Philoctetes begs Neoptolemus not to leave him on Lemnos all alone and asks if he might find passage on their ship. He only needs a small corner of the ship, Philoctetes says. He knows that it will be difficult to travel with him, but he begs Neoptolemus to agree to take him anyway. Even if Neoptolemus only agrees to bring Philoctetes to Scyros, he will surely be able to get word to Poeas, if he is still alive, to come get him. Philoctetes has already sent word to Poeas through others who have come to Lemnos, but Poeas has not come. He may be dead, Philoctetes says, “or else my messengers couldn’t / Be bothered with me.”
It is later revealed that Poeas is not dead, which implies that the other Greeks simply couldn’t be “bothered” to help Philoctetes because they were so put off by his disability. Philoctetes’s willingness to be relegated to a corner of Neoptolemus’s ship suggests that Philoctetes, too, considers himself repulsive because of his disability and his festering wound, which further underscores the prejudice against those with disabilities in Greek society.
The chorus implores Neoptolemus to agree to take Philoctetes and not leave him alone on Lemnos. Neoptolemus tells the men that they are eager to help now, but when they are forced to live with Philoctetes onboard the ship they may “change [their] tune.” The chorus wants to help Philoctetes anyway and Neoptolemus agrees. Philoctetes is overjoyed. He has waited for this day for so long, but he would first like to tell the island goodbye. Suddenly, they are approached by two Greek sailors, and one is disguised as a merchant.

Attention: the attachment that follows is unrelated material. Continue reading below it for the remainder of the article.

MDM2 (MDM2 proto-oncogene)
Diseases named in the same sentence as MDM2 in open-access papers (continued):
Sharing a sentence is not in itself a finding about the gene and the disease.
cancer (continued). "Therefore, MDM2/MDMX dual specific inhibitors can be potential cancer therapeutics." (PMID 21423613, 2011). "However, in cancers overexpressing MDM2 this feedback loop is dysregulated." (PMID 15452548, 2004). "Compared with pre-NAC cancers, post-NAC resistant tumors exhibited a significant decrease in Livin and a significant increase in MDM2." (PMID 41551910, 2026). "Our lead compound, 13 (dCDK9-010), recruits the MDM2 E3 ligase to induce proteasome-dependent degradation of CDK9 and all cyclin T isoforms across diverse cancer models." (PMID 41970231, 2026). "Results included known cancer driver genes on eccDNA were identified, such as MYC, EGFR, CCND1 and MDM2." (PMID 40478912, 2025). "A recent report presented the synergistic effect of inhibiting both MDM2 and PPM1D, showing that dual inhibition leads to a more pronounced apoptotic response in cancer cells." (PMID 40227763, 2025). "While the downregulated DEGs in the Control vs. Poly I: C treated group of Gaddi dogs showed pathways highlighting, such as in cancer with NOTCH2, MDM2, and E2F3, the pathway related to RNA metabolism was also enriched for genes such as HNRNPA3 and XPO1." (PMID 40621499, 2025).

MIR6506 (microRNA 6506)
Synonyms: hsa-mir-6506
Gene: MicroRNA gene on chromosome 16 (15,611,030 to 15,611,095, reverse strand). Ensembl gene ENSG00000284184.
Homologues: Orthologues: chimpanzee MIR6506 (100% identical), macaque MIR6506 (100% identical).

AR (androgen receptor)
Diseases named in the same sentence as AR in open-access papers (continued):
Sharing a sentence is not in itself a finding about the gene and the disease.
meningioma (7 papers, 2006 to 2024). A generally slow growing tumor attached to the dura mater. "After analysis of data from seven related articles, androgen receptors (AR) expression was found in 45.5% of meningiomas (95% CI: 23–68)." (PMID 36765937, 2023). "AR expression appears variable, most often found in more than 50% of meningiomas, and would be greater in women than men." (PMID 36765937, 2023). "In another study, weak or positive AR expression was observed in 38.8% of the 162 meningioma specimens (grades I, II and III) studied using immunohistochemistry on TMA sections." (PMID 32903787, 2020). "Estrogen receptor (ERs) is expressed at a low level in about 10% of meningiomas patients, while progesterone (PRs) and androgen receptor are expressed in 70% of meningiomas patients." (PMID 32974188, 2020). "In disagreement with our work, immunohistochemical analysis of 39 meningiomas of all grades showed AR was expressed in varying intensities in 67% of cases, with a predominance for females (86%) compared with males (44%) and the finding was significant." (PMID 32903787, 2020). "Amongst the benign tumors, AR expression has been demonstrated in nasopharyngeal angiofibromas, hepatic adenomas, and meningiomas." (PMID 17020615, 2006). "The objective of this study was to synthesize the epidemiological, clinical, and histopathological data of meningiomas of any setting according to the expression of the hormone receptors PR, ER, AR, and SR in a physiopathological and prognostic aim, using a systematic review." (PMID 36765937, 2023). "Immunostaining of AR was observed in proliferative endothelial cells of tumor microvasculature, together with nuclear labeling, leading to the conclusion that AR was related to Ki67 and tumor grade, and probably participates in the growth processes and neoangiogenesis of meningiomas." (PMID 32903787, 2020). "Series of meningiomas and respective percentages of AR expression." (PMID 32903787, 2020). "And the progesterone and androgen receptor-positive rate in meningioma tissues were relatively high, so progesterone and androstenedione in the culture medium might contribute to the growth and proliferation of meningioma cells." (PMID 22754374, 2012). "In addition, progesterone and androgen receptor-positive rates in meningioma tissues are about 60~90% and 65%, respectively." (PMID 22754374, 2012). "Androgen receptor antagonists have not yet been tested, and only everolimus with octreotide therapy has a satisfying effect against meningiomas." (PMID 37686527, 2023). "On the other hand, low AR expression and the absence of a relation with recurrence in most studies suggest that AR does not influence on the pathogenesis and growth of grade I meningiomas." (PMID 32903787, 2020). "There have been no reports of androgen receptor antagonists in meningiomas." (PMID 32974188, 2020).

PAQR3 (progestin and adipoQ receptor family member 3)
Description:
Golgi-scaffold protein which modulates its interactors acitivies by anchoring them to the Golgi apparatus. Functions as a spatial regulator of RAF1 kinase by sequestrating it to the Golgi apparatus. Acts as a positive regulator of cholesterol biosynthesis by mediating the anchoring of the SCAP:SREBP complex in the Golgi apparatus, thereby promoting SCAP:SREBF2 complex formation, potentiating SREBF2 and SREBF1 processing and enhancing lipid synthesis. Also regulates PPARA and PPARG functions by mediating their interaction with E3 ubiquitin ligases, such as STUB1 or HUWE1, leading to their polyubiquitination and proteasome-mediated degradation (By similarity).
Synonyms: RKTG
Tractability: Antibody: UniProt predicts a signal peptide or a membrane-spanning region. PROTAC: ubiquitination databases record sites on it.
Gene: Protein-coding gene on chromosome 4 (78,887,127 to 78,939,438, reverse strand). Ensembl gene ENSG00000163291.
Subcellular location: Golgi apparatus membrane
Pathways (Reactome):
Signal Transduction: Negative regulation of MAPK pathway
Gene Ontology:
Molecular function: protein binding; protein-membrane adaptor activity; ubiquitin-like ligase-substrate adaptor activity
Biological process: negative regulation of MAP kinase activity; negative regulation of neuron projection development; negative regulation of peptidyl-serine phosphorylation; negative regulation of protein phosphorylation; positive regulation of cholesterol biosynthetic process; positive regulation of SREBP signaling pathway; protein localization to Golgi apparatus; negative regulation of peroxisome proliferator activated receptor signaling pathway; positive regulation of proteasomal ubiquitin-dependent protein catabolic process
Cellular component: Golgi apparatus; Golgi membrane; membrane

Neoptolemus’s comment that the men will change their minds once they are forced to live with Philoctetes again highlights prejudice against the disabled in Greek society. Philoctetes’s wound drains foul, putrid pus, which means that no one wants to live in close quarters with him and are willing to leave him “rotting” on the island just to avoid it. Sophocles’s language, that the men will “change [their] tune,” also reflects the musical nature of the chorus, whose lines are often meant to be sung.
The merchant tells Neoptolemus that he is a trader of wine headed from Troy to his home, the island of Peparethos, and when he discovered Neoptolemus’s ship nearby, he knew he had to stop and warn him. The Greeks have a new plan that concerns Neoptolemus, the merchant says, and it is already in motion. A ship has sailed from Troy to find Neoptolemus and bring him back, and Odysseus and Diomedes have left on anther ship to find someone else. Neoptolemus asks who this other person is, but instead of answering, the merchant points to Philoctetes and asks who he is.
The merchant means to imply that Odysseus and Diomedes are en route to Lemnos to bring Philoctetes to Troy, which again alludes to other versions of the same myth in which it is Diomedes, not Neoptolemus, who accompanies Odysseus to Lemnos. The merchant, of course, knows full well who Philoctetes is; he is simply advancing Odysseus’s deceptive plot to trick Philoctetes into going to Troy.